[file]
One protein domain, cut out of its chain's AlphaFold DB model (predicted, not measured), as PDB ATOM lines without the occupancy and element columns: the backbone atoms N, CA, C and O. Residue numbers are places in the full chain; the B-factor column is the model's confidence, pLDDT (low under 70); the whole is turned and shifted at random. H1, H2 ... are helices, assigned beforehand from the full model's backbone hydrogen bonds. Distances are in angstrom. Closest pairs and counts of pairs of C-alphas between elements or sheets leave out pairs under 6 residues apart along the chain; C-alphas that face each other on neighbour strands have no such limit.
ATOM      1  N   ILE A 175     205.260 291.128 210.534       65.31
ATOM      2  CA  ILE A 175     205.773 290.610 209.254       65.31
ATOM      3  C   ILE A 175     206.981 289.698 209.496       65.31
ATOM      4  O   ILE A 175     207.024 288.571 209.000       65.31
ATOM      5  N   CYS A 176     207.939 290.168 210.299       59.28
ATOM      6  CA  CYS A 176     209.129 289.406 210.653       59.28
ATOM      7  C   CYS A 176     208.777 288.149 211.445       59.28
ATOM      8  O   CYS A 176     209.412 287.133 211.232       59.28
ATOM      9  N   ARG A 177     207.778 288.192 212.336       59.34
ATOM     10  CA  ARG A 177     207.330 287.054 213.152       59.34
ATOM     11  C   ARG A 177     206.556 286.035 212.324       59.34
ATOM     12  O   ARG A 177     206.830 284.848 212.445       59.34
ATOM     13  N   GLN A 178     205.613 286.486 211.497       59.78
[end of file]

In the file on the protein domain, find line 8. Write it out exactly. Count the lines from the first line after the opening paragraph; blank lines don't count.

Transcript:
ATOM      8  O   CYS A 176     209.412 287.133 211.232       59.28